Wednesday 24 January 2018 / 04:45 PM

At First You Don’t Succeed, Fail & Fail Again

If at first you don’t succeed: Sunderland fail with inexperienced manager, and appoint another one

The travails of Sunderland under Paolo di Canio have been well documented, and most of the footballing world (although probably not Newcastle fans) breathed a collective sigh of relief when the Italian was given his marching orders following a disastrously poor start to the season.

There were a lot of reasons why di Canio had to go, and in the end, a serious bust-up with some of the players resulted in the end of the Italian’s tenure at the Stadium of Light. However, one of the main reasons why Sunderland had to let their man go is extremely simple: he wasn’t winning football matches.

Di Canio’s record of three wins in 13 games certainly wasn’t good enough, and once his team started losing, the more unpredictable and temperamental side of his personality really started to shine through. However, it should not be forgotten that it was the results that preempted the bust-up, as if Sunderland were winning (or even drawing), there would have been no reason for the Italian to get so irate with his players. So the question must be asked: why were Sunderland not winning?

I’ll offer a simple explanation for Sunderland’s woes on the pitch: Paolo di Canio is an inexperienced manager and was not yet ready to manage in the Premier League. Following the dismissal of Martin O’Neill, Sunderland were clearly hoping that the energetic di Canio would be able to inject some life into an ailing squad. However, my view is that their wish to bring in a motivational manager clouded their vision in terms of di Canio’s suitability for the post.

Martin O’Neill was sacked last season with Sunderland hovering just above the relegation zone. There were seven games to go and it was clearly crucial that the Wearside club avoided relegation. Common sense would suggest that they appointed someone with previous experience of those sorts of situations; someone who was able to put into practice a proven blueprint for survival. Instead, they gave di Canio the job; a man who had not even managed a Premier League club before, let alone fought for survival in one of the toughest leagues in the world.

Thankfully for Sunderland, the poor appointment didn’t cost them – at least in the short term. The Northeast club stayed up by the skin of their teeth, although it should be noted that di Canio failed to improve upon the position the club had been in when he was appointed, and that Sunderland survived with 39 points; a total that could have easily sent them down in other seasons.

Di Canio’s inexperience reared its head again this season, as the Italian bought no fewer than 14 players in the summer and failed spectacularly to blood them into his team. The Italian’s side failed to win a single game, and with the team rooted to the bottom of the Premier League, a spectacular bust-up gave the Sunderland hierarchy an opportunity to dismiss the former Swindon boss.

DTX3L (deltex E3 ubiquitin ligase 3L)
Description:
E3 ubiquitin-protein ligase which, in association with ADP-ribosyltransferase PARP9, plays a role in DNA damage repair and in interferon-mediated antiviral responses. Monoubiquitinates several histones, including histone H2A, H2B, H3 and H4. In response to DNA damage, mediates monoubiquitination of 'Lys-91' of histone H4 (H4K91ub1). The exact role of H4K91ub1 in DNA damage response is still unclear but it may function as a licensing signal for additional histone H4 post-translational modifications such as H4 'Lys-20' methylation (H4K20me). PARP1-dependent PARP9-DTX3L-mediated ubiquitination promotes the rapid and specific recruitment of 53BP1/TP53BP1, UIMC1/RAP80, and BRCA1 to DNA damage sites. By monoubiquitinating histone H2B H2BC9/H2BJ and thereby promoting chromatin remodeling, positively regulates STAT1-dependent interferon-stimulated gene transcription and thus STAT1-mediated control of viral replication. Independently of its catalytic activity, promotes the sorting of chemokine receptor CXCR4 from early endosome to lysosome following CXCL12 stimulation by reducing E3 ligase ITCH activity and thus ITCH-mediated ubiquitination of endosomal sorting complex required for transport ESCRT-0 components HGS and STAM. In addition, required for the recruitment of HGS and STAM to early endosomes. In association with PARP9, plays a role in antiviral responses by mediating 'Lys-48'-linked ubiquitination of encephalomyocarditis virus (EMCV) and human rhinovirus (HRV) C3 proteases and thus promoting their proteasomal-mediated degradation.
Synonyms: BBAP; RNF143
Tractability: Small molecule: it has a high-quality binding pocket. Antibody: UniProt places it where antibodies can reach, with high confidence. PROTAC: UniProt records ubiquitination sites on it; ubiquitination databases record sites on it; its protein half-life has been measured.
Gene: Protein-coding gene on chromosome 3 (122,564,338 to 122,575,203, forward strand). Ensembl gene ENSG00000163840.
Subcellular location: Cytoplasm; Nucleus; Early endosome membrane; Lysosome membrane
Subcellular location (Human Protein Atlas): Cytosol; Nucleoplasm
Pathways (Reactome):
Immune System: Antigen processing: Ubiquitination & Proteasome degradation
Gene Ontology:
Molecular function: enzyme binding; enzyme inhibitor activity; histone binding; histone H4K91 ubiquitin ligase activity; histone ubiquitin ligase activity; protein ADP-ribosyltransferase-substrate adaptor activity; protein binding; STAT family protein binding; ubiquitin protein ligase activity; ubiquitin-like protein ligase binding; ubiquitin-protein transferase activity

One would think that in light of the disastrous di Canio reign, Sunderland would think long and hard before appointing someone as inexperienced again. Given that even now – at the beginning of October – Sunderland face a fight to survive in the Premier League, it would seem sensible to bring in a manager who has been here before, a manager who knows how keep a team in the Premier League. With that in mind, let us consider Sunderland’s latest appointment: Gus Poyet.

The Uruguyan has no doubt been successful, but enthusiasm regarding that success should be tempered somewhat by the fact that he – like di Canio – has never managed in the Premier League. Poyet did well at Brighton, and was very unlucky to lose his job on the South Coast; but success with Brighton is not necessarily enough. The ex-Tottenham player has been thrown into the deep end in a very similar way to di Canio, and the reason why Sunderland have opted for a manager like Poyet is unclear.

It may be that because Poyet has never managed in the Premier League, his wage demands are lower than most other candidates. It may also be that Poyet – eager for his big break – was one of the only managers on the shortlist willing to accept a two-year contract and thus would be relatively easy to dismiss in the event of failure. On the face of it, hiring a man who won’t cost too much to employ or to dismiss seems like a good move, but ultimately the most important thing for Sunderland is to stay in the Premier League. The financial benefits of staying in England’s top flight generally far outweigh any costs associated with management, and that’s why most Premier League teams opt for an experienced man as opposed to a Premier League novice.

By appointing Poyet, Sunderland have pretty much just rolled a dice. It may be that Poyet has what it takes, it may be that – like di Canio – he doesn’t. But when there are millions of pounds at stake, it seems absurd to rely on luck.

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